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Songs of the Silent World And Other Poems   By: (1844-1911)

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[Frontispiece: Elizabeth Stuart Phelps]

SONGS OF THE SILENT WORLD

AND OTHER POEMS

BY

ELIZABETH STUART PHELPS

BOSTON

HOUGHTON, MIFFLIN AND COMPANY

New York: 11 East Seventeenth Street

The Riverside Press, Cambridge

1885

Copyright, 1884,

BY ELIZABETH STUART PHELPS.

All rights reserved.

The Riverside Press, Cambridge:

Electrotyped and Printed by H. O. Houghton & Co.

Dear! Is the distance vast? I cross it here. The chasm fathomless? I span it thus. The silence dread? I break it. What is fear? When only our own hearts can sever us.

The gold and frankincense I should have given, Envy the myrrh I lay within your hand; Dearer to me than fame of earth or heaven It is, to know that you will understand.

CONTENTS.

I.

Afterward Released The Room's Width The First Christmas Apart The Angel Joy "Absent!" The Unseen Comrades Stronger than Death

II.

Vittoria New Neighbors By the Hearth Told in Confidence What the Violins Said Won Spent Parted An April Gust The Answer Thorns The Indian Girl Sealed Guinevere Sung to a Friend Incompletion Rafe's Chasm Galatea Part of the Price Eurydice Elaine and Elaine

III.

The Poet and the Poem Overtasked Stranded Gloucester Harbor The Terrible Test My Dreams are of the Sea Song An Interpretation The Sphinx Victoræ Salutamus The Ermine Unquenched The King's Image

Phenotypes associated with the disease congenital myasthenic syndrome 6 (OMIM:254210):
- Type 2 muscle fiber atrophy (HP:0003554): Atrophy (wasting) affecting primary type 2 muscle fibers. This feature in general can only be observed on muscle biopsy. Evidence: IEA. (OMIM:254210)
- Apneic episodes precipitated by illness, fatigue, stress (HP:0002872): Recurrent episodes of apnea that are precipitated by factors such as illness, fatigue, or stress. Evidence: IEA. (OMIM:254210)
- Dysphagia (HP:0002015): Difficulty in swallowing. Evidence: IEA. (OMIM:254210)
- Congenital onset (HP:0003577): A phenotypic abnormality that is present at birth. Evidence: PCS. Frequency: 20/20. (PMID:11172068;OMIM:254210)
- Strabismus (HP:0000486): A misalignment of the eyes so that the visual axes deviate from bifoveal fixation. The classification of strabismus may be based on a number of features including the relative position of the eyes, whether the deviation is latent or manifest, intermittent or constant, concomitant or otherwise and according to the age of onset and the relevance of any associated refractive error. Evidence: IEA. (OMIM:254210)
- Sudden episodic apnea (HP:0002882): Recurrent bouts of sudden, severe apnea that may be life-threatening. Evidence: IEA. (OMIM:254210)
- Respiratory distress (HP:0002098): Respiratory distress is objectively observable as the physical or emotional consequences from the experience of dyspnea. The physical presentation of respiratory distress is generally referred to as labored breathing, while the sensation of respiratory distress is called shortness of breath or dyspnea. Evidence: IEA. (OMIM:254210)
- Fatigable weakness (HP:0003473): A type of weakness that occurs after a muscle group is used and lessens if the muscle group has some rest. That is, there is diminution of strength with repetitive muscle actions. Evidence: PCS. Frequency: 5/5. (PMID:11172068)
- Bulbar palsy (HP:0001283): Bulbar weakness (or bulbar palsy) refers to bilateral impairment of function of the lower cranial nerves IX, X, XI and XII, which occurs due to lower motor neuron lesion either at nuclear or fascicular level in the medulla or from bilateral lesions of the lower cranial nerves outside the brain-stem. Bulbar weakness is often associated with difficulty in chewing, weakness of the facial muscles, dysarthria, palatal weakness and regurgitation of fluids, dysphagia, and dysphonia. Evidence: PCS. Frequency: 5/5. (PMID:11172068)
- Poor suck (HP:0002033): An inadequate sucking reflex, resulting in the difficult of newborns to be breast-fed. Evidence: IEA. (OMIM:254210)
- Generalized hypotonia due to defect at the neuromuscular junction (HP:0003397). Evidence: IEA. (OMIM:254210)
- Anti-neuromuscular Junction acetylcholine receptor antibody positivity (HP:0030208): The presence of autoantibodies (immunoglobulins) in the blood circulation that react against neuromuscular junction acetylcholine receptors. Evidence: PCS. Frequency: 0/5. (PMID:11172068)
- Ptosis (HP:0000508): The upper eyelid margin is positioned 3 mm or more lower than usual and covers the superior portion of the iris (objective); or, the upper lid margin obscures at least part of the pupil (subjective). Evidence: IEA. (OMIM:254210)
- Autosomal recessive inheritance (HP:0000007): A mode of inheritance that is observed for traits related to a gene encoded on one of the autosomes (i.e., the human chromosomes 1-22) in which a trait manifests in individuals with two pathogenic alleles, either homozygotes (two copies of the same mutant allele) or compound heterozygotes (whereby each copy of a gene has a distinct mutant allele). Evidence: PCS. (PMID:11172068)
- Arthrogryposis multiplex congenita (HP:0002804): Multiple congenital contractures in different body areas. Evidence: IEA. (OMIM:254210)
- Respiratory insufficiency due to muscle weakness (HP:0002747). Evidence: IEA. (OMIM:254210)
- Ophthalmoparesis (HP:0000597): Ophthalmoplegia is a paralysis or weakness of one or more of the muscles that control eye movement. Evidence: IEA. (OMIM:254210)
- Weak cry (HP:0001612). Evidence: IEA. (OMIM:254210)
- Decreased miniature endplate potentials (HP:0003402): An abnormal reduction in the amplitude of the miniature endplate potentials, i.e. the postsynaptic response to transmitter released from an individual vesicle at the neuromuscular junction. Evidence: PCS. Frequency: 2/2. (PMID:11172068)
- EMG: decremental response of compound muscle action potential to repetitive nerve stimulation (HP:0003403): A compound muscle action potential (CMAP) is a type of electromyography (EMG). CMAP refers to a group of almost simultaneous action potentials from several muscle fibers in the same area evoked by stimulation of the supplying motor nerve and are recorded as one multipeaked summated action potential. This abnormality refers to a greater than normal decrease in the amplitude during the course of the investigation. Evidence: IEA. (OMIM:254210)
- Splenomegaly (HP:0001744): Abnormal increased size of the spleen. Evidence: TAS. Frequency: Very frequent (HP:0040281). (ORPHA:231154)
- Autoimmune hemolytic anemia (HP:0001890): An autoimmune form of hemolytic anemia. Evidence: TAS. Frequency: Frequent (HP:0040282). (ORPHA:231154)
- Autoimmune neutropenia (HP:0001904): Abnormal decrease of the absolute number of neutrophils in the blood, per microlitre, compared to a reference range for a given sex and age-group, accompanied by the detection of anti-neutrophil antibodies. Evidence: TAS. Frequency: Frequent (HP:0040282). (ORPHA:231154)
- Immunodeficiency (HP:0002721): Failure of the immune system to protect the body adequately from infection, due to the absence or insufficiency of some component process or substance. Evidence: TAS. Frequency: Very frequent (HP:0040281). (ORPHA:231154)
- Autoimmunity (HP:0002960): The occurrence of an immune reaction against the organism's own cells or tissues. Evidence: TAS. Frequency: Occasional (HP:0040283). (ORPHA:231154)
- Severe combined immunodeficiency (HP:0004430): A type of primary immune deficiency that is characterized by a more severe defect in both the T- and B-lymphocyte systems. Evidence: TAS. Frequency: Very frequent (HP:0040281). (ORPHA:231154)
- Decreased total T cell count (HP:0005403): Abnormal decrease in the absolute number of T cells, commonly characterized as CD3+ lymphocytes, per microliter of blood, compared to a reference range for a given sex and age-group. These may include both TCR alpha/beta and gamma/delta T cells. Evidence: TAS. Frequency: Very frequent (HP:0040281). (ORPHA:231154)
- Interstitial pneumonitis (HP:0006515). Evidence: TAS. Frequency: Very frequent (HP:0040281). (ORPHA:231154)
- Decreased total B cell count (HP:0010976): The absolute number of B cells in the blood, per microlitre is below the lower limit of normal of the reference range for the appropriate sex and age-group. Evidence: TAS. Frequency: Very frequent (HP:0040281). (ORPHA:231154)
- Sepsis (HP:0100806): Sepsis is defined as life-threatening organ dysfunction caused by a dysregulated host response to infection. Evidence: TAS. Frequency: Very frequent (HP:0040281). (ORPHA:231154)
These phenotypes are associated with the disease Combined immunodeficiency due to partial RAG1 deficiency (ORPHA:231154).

IV.

At the Party A Jewish Legend

V.

The Songs of Seventy Years Birthday Verses A Tribute To O. W. H. Whose shall the Welcome be? Exeat George Eliot Her Jury

VI.

A Prayer. (Matins.) An Acknowledgment Hymn Answered Westward Three Friends A New Friend An Etching To my Father The Gates Between A Prayer. (Vespers.)

I.

SONGS OF THE SILENT WORLD.

AFTERWARD.

There is no vacant chair. The loving meet A group unbroken smitten, who knows how? One sitteth silent only, in his usual seat; We gave him once that freedom. Why not now?

Perhaps he is too weary, and needs rest; He needed it too often, nor could we Bestow. God gave it, knowing how to do so best. Which of us would disturb him? Let him be.

There is no vacant chair. If he will take The mood to listen mutely, be it done. By his least mood we crossed, for which the heart must ache, Plead not nor question! Let him have this one.

Death is a mood of life. It is no whim By which life's Giver mocks a broken heart. Death is life's reticence. Still audible to Him, The hushed voice, happy, speaketh on, apart.

There is no vacant chair. To love is still To have. Nearer to memory than to eye, And dearer yet to anguish than to comfort, will We hold him by our love, that shall not die.

For while it doth not, thus he cannot. Try! Who can put out the motion or the smile? The old ways of being noble all with him laid by? Because we love, he is. Then trust awhile.

RELEASED.

Oh, joy of the dying! At last thou art mine. And leaping to meet thee, Impatient to greet thee, A rapid and rapturous, sensitive, fine Gayety steals through my pulses to day, Daring and doubting like pleasure Forbidden, or Winter looking at May.

Oh, sorrow of living! Make way for the thrill Of the soul that is starting Onlooking departing Across the threshold of clay. Bend, bow to the will Of the soul that is up and away!

THE ROOM'S WIDTH.

I think if I should cross the room, Far as fear; Should stand beside you like a thought Touch you, Dear!

Like a fancy. To your sad heart It would seem That my vision passed and prayed you, Or my dream... Continue reading book >>




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